Banned in US, ek chutki sindoor still going strong in India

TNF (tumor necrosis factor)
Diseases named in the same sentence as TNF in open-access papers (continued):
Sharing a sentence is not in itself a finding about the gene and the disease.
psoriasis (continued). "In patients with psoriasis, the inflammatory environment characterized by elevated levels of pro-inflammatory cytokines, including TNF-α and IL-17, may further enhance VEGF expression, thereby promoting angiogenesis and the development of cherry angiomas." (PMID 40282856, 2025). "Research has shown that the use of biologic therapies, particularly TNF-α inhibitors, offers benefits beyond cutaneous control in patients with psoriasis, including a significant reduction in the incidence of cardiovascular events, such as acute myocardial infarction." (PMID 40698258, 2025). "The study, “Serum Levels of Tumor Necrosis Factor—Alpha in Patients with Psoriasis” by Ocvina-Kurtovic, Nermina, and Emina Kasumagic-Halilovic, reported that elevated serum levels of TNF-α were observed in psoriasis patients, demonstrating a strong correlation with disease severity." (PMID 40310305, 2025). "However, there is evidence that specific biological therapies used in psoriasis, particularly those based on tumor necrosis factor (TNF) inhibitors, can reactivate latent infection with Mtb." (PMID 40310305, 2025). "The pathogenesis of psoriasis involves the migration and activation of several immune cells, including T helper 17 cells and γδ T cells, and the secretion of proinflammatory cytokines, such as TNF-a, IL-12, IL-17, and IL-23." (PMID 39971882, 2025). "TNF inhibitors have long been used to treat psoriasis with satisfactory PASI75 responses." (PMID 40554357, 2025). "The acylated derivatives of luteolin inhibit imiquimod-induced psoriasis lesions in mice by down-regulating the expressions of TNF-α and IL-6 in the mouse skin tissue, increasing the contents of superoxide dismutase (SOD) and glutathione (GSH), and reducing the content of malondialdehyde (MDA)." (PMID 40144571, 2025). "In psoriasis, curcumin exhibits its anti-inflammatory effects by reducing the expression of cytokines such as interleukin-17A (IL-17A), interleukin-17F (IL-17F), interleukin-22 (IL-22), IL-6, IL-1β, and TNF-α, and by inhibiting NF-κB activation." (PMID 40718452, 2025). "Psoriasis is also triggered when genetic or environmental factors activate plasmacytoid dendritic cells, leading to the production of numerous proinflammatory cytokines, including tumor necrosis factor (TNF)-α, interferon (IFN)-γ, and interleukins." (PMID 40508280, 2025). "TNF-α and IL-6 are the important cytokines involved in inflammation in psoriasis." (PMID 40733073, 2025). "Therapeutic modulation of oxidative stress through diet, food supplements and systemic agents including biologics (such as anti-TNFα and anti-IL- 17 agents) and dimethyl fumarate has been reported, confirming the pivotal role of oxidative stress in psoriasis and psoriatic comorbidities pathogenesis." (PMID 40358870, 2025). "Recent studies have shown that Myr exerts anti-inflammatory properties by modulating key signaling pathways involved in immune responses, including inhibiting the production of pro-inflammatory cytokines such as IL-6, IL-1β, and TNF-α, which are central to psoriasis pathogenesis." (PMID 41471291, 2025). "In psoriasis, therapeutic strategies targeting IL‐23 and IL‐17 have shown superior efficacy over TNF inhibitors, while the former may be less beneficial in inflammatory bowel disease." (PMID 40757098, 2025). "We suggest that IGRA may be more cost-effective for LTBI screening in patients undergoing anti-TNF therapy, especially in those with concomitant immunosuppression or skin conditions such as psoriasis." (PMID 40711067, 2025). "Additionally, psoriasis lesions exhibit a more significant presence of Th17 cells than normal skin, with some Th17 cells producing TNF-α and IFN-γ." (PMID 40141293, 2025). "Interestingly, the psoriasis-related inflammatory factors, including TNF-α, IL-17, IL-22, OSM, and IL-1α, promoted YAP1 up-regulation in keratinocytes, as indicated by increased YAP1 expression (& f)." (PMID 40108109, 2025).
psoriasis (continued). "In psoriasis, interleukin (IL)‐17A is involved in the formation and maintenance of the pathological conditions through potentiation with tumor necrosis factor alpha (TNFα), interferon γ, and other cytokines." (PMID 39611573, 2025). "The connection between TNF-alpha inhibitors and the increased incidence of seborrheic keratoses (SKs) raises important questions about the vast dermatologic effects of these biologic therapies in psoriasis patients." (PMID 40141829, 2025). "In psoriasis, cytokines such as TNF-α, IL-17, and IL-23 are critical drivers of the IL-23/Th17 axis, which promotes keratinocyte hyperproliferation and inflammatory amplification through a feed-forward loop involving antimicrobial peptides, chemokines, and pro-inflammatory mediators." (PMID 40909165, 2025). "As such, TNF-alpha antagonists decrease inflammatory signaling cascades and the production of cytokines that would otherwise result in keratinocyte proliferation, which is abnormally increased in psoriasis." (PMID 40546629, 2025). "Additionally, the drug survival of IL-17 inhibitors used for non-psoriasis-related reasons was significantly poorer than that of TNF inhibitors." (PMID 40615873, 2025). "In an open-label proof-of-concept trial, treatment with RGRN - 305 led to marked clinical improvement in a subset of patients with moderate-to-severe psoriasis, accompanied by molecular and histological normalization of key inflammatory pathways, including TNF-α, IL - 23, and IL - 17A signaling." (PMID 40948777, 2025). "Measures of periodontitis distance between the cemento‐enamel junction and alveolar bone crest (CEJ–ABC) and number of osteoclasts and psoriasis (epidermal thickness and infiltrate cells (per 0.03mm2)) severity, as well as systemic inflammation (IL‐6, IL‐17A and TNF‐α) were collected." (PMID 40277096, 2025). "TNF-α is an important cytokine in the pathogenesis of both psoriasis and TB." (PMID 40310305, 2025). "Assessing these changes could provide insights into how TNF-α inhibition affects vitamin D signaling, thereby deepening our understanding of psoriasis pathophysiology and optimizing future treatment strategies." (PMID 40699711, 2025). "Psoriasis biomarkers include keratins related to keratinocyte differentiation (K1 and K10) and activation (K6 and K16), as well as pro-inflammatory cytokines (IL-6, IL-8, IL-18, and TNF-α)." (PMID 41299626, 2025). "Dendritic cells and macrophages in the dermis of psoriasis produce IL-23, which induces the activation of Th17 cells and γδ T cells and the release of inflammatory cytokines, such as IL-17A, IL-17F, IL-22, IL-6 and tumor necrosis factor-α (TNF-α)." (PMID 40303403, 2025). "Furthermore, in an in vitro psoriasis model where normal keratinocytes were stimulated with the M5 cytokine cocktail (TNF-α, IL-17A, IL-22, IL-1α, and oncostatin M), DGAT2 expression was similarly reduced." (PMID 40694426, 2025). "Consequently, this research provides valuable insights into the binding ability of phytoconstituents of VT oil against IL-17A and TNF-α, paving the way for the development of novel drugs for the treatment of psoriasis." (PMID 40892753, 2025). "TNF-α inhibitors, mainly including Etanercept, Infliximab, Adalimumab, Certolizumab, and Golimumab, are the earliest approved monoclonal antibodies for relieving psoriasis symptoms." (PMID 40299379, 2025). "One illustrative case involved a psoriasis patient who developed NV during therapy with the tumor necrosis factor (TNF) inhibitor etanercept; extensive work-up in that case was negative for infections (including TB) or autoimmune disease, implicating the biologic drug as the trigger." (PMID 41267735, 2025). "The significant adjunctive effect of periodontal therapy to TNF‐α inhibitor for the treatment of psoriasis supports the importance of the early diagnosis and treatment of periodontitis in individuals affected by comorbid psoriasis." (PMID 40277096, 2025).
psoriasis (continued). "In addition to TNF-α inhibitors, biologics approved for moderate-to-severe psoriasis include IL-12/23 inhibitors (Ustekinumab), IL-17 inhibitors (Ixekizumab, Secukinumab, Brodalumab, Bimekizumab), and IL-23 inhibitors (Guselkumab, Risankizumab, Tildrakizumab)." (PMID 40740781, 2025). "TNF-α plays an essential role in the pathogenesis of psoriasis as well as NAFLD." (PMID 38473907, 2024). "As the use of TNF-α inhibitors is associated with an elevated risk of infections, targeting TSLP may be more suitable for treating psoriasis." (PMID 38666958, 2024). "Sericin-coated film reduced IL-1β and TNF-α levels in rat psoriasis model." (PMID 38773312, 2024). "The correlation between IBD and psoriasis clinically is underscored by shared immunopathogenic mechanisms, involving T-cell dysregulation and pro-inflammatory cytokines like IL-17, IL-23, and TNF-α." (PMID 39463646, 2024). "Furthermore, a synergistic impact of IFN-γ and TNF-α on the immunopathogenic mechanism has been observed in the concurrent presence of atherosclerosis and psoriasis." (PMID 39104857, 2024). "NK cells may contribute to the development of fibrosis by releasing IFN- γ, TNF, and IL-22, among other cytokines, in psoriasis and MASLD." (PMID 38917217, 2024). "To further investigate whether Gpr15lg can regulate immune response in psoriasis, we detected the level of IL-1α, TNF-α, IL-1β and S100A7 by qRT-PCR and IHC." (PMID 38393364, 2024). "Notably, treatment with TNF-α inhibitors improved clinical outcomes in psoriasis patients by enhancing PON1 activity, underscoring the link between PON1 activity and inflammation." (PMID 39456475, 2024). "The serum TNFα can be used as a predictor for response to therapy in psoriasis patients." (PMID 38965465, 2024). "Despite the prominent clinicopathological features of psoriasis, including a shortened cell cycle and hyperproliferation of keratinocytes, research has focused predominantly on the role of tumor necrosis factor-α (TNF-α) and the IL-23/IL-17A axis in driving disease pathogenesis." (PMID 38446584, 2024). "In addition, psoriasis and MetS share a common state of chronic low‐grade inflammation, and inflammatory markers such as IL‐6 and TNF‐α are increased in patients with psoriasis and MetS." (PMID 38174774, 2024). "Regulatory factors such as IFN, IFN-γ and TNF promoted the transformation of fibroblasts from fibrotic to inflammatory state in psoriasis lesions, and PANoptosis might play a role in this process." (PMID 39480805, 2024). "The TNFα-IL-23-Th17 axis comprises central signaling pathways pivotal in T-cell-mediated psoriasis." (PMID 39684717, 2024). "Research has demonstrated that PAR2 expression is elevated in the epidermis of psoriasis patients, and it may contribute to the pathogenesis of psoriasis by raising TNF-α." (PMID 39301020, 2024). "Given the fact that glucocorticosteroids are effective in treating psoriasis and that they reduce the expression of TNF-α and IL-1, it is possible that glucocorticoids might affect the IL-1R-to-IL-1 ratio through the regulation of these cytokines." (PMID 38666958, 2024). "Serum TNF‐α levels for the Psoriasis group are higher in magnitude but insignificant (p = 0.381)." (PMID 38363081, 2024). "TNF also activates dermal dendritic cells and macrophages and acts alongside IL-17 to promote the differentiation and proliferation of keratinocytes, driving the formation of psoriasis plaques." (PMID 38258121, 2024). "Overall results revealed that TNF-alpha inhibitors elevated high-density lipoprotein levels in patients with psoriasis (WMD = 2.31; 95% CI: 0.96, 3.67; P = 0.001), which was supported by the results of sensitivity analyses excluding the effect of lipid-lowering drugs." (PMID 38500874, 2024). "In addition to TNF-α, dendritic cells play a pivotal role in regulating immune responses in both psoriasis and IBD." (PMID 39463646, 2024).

The bindi, the ubiquitous mark on the forehead of Indian women is facing a problem in the distant United States where a manufacturer has been forced to withdraw a batch along with other cosmetics products from the market owing to its high lead content. In the land of its birth, the bindi, however, continues to be manufactured unchecked as there is no agency to monitor the usage and harmful effects of spurious products. "The cosmetics industry is not at all regulated in India. There's no apex body to control this in India', said Deepak Vohra, a cosmetologist. "What's worse is the fact that most of the branded products in the market do not carry the mandatory label of ingredients, colouring agent (chemicals used) and Bureau of Indian Standards (BIS) mark and no declaration whatsoever that that the products are manufactured from any carcinogenic or any harmful ingredients', Vohra added. According to experts, sindoor or kumkum readily available in market often contains high amount of lead, which heightens the risk of poisoning. Lead exposure can result in a wide range of biological effects, depending upon the level and duration of exposure. Synthetic sindoor can cause serious dermatological disorders like irritation, skin toxicity, eczema, leucoderma. Long-term exposure to even low levels of lead can cause irreversible learning difficulties, mental retardation, and delayed neurological and physical development, doctors say. "It has been proved repeatedly that the metals like lead and mercury, used in such cosmetics, can be absorbed through skin and permeate into internal organs causing irreparable damages,' says Rishi Parashar, a doctor of Sir Ganga Ram Hospital. "These toxic elements after entering human body can harmevery organ in the human body, especially the brain, kidney and reproductive system, ' he adds.